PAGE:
(Shutup, everyone knows the goddamn history already!)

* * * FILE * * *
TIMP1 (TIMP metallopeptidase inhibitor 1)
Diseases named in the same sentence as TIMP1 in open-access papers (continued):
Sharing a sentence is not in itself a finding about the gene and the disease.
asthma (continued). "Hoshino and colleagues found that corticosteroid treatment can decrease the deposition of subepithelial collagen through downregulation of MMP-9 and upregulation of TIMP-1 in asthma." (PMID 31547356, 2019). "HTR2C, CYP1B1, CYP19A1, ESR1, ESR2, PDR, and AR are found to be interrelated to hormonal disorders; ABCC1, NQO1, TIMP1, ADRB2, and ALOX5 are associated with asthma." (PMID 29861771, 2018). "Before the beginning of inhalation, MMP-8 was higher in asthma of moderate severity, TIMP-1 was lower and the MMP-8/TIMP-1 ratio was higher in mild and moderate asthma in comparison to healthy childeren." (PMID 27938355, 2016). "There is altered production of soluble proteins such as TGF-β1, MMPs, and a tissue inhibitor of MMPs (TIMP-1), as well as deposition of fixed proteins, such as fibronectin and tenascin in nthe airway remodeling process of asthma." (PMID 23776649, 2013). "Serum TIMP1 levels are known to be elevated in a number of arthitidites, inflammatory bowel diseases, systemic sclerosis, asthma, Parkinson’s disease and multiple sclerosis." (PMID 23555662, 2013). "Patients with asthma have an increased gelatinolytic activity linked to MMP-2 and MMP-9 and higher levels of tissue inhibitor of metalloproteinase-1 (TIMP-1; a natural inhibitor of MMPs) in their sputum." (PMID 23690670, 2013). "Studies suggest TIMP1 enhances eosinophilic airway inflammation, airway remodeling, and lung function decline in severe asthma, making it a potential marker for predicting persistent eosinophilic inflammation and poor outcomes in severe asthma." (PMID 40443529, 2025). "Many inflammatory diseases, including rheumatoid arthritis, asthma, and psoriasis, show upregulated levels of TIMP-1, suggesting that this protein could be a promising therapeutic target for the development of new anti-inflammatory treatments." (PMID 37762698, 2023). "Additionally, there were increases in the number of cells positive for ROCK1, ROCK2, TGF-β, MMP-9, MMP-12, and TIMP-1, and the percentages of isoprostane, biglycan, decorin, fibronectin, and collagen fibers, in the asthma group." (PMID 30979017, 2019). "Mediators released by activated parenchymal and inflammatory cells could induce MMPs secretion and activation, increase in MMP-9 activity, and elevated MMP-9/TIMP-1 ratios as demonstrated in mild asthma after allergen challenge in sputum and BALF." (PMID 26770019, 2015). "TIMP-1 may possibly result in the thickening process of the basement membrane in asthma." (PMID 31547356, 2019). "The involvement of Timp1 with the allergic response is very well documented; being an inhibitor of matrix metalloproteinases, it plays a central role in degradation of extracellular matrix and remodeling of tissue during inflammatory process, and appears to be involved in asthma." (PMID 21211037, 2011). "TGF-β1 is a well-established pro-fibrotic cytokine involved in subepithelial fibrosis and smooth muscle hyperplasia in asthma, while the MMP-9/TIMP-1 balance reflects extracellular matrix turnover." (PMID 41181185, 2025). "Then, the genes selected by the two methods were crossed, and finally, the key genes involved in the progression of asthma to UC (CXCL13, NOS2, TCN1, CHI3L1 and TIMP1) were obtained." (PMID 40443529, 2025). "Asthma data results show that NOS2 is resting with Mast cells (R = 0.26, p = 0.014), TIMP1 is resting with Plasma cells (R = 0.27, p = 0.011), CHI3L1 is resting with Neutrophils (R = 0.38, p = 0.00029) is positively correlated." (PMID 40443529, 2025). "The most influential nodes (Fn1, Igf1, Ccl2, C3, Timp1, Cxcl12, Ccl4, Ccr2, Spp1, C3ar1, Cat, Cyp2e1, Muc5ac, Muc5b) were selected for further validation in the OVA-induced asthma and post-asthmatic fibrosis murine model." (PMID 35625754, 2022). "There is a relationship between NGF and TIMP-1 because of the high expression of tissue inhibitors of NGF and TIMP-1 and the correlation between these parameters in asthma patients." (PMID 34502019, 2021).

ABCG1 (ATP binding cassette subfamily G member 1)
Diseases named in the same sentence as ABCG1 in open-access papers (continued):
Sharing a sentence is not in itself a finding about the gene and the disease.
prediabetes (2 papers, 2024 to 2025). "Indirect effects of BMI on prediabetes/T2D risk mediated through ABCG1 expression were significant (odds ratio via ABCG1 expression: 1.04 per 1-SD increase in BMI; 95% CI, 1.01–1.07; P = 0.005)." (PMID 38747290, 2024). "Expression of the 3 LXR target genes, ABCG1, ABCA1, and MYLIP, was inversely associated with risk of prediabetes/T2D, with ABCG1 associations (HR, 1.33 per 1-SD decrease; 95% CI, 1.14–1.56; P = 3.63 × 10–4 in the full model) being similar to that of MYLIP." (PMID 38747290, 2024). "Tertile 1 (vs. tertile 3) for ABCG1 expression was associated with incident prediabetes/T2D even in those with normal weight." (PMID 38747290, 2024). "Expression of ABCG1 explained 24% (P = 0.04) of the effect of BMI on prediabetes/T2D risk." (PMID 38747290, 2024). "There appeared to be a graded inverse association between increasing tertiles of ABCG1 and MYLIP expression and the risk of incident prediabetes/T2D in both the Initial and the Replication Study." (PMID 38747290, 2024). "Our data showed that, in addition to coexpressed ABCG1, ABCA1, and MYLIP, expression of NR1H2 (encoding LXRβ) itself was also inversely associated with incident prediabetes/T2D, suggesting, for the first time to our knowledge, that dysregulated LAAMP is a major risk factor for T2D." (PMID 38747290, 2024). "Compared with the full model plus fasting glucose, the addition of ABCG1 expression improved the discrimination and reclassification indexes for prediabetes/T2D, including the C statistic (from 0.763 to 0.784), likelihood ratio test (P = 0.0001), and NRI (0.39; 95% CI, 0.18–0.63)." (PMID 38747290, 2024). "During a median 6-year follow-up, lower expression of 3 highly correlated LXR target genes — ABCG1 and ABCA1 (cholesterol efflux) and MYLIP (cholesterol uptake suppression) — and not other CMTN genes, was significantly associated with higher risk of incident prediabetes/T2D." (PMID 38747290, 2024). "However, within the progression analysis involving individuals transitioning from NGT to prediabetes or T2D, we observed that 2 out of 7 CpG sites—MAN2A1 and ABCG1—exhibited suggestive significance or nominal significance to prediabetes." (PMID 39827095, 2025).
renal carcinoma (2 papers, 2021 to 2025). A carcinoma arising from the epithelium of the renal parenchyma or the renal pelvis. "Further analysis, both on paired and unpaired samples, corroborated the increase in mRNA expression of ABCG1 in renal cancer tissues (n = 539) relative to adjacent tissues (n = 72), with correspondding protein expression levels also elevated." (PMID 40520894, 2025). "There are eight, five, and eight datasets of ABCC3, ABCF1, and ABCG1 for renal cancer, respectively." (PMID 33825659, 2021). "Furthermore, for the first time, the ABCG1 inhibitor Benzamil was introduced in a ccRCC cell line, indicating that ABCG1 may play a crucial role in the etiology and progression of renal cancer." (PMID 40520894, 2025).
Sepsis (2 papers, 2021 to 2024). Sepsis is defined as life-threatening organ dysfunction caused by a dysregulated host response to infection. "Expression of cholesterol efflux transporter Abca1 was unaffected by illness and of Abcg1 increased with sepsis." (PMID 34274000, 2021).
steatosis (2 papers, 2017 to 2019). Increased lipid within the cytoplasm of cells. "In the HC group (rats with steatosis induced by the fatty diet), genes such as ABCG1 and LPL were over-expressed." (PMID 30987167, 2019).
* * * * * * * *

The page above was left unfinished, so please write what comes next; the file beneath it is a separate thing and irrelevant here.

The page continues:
Alright, alright... Anyways-- LucasArts released Star Wars Dark Forces, their own entry into the First-Person Shooter race. While initially said to be a simple if not worthless Doom-clone to non Star Wars buffs, and even longer believed to run on the Doom engine, Dark Forces is a lot more under the surface. With all these Doom-clones coming out, very few tried to focus much on a story, simply going for art-direction, action, music, levels, etc... Dark Forces though brought something new to the table (Alongside Marathon, I don't remember what game came first though), and that was a concise story. Before each level there is an intermission screen telling the story of the game and what you'll be doing in the next level. Sometimes there was an actual Cutscene to watch that also furthered the story and made up the characters, both the good guys and the bad guys. The story centers around a mercenary and ex-imperial named Kyle Katarn and his partner Jan Ors as they try to uncover information about an Imperial weapons project known as the Dark Trooper, something being headed by Imperial General and Clone Wars veteran Rom Mohc. Characters form the Star Wars films also appear including Mon Mothma, Crix Nadine, and most importantly, Darth Vader. Busts and images of the Emperor can also be seen, though unlike Wolfenstein 3D where images of Hitler were everywhere, you don't fight a Robo-Palpatine at the end of this game, regardless of how cool that may sound. Jabba the Hutt though also makes an appearance (Preceding a Level with a rather ridiculous but amusing boss fight, not with Jabba mind you, but against his pet Kell Dragon, while you the player are armed with nothing but your fists. Challenging much, eh?).